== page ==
Observer Corps reports are submitted by LWV Dakota County members that volunteer their time to observe and take notes at government meetings of interest to Dakota County residents. While we strive for accuracy, these observations may be incomplete or inaccurate in some respects.
Route map Meeting Summary: In March 2019 Flint Hills Resources (FHR) notified the Dakota County Board of Commissioners and the Public Utilities Commission (PUC) of its intent to construct a liquified petroleum gas (LPG) pipeline that would traverse approximately five miles between the Wescott Gas Terminal in Inver Grove Heights and the Pine Bend Refinery in Rosemount. FHR compiled an “information book” that describes the project, any land that needs to be acquired, and the legal requirements that must be followed. The PUC approved the information book September 5. The Dakota County Board held a public hearing regarding the project on October 17 in Inver Grove Heights.
Five of seven Dakota County Commissioners attended the meeting. Commissioners Egan and Atkins were absent. The meeting was well attended with approximately 25 people present aside from the Commissioners, but many of those in attendance appeared to be employees of FHR or another entity that is directly involved in the project. The meeting began with a presentation by Jake Reint, Managing Director of Public Affairs for FHR. The presentation contained much of the same information that was considered at the September 24 Board meeting. Commissioner Workman asked about the expected construction timeline and Mr. Reint stated that construction is expected to take place over the winter. Aside from that, none of the Commissioners asked any questions. Commissioners Workman and Holberg were attentive throughout the presentation while the other Commissioners spent much of the time using their smartphones.
Two members of the community asked questions of Mr. Reint. When asked whether the entire pipeline will be buried, including the portion on FHR property, Mr. Reint stated that the entire pipeline will be buried to a depth of approximately 54 inches. When asked why the pipeline is needed, Mr. Reint explained that FHR purchased the Wescott terminal from Xcel Energy but not the LPG pipeline that currently leads to the facility. FHR has leased the facility from Excel Energy for several years so despite the change in ownership, it isn’t clear what has changed that necessitates building a new pipeline. Mr. Reint stated that FHR is prohibited by state law from negotiating easements with landowners until 30 days after the public hearing, but no problems are anticipated securing the necessary easements. The permanent easements will be a maximum of 50 feet wide. Mr. Reint noted that FHR will need to obtain a construction stormwater permit from the Minnesota Pollution Control Agency (MPCA) and the MPCA will oversee site restoration after construction is completed.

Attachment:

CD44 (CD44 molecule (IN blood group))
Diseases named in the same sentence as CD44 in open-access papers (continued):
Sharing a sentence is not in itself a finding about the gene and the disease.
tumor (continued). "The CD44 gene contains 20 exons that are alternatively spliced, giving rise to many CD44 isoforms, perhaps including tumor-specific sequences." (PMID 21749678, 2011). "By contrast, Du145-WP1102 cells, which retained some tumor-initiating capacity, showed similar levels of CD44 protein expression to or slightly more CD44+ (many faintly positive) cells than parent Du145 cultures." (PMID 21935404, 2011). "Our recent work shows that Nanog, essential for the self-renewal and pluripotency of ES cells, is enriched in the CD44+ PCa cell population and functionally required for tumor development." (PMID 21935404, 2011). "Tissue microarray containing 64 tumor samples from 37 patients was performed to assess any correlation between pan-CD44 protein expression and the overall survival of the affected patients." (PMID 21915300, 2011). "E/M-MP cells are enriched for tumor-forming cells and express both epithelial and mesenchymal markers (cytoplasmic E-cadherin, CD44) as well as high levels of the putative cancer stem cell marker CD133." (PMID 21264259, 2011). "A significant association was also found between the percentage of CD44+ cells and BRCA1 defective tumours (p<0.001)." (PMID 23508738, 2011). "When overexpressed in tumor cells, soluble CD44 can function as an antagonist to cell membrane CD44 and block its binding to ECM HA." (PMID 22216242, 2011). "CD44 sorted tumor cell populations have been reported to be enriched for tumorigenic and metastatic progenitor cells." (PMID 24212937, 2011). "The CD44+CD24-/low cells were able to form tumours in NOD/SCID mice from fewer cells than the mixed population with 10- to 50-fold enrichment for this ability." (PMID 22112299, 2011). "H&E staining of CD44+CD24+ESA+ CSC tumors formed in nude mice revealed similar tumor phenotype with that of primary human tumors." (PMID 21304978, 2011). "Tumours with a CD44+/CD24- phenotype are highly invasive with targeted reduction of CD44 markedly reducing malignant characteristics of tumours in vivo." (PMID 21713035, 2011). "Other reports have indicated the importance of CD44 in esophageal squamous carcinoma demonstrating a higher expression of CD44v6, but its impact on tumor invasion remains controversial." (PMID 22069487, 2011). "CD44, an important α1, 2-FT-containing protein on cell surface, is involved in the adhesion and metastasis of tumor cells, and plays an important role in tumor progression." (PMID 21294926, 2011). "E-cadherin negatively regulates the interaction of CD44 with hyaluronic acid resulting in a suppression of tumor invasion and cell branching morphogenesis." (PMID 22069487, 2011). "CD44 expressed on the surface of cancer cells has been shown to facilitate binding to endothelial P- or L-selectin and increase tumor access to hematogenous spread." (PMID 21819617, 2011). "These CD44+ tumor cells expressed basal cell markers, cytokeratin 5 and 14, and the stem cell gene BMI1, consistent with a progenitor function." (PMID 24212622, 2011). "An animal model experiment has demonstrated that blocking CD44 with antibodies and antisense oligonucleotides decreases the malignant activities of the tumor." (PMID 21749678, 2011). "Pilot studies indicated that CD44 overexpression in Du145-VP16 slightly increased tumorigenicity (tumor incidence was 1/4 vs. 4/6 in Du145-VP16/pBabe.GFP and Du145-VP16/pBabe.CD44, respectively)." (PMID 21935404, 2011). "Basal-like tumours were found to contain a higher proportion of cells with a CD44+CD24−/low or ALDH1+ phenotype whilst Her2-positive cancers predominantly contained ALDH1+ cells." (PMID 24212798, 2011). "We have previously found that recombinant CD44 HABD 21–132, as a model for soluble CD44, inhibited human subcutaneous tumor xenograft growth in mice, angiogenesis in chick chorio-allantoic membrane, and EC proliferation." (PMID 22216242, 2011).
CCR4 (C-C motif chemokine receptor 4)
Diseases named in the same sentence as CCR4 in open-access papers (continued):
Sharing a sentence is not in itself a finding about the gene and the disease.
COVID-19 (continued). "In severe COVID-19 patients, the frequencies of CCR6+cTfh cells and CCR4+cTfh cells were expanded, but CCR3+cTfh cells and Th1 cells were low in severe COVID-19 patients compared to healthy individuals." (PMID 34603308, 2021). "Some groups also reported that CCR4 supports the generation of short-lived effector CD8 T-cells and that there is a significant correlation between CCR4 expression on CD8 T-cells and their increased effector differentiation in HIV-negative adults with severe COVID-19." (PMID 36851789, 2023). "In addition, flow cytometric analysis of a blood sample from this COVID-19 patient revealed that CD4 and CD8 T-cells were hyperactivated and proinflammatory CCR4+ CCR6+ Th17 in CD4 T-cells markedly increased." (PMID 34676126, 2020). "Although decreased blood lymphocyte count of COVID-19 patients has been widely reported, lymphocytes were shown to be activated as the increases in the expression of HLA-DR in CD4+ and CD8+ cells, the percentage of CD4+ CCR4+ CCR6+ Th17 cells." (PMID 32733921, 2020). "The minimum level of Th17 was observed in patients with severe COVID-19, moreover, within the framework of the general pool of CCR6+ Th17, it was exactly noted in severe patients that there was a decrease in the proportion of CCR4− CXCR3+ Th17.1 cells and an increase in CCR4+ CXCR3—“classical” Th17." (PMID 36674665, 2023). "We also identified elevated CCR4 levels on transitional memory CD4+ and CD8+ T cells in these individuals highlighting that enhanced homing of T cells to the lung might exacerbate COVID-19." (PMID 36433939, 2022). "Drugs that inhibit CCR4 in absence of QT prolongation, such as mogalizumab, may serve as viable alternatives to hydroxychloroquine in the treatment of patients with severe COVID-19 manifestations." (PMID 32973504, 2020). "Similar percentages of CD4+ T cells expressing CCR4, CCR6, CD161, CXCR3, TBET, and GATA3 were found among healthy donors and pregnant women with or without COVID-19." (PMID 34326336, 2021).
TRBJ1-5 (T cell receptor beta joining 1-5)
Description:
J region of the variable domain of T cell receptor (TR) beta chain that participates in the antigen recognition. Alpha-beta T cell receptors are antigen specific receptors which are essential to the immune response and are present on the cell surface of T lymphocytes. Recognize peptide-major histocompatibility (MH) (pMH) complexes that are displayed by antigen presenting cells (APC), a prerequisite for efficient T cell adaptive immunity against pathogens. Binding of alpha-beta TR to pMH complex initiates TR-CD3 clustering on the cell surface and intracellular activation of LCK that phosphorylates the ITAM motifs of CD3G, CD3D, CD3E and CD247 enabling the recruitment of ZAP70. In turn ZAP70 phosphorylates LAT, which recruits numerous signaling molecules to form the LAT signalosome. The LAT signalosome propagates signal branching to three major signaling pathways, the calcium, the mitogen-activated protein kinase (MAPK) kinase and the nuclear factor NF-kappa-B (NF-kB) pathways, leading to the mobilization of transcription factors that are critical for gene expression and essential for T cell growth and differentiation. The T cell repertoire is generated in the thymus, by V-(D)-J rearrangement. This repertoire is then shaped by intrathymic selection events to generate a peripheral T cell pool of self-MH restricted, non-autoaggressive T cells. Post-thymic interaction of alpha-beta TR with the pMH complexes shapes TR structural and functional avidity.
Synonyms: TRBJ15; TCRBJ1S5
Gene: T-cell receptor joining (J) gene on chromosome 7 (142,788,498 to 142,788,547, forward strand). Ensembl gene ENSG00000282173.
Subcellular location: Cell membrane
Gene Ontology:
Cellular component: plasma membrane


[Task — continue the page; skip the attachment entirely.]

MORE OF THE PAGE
When asked what will happen if the pipeline is breached or ruptures, Mr. Reint explained that the pipeline will be monitored remotely 24/7 and there are mechanisms to stop additional LPG from being pumped into the pipeline if problems arise. He stated that LPG is lighter than air so any LPG that is emitted would escape into the atmosphere (that is not true, LPG is much heavier than air). A member of the public commented that if the Wescott Terminal were to explode, the impact would be similar to that of a nuclear bomb. The same commenter remarked that he is opposed to any project that perpetuates the use of fossil fuels. Mr. Reint was also asked whether there are any plans on how the pipeline will be decommissioned once it reaches the end of its useful life. Mr. Reint said there are no plans in place regarding decommissioning of the pipeline.
Larry Hartman from the Minnesota Department of Commerce's Energy Environmental Review and Analysis unit also spoke at length regarding the regulation of pipelines by the state and federal government. He was responsible for reviewing FHR’s proposed information book and making recommendations to the PUC regarding its approval. Mr. Hartman was asked why Dakota County Commissioners held a public hearing seven months after being notified of the project rather than within 60 days as required by Minn. Stat. § 216G.05. He explained that due to an error the notice essentially sat on someone’s desk for two months, then there was a backlog at the PUC, and the Dakota County Commissioners waited until after the information book was approved by the PUC to announce a public hearing. The meeting lasted approximately one hour.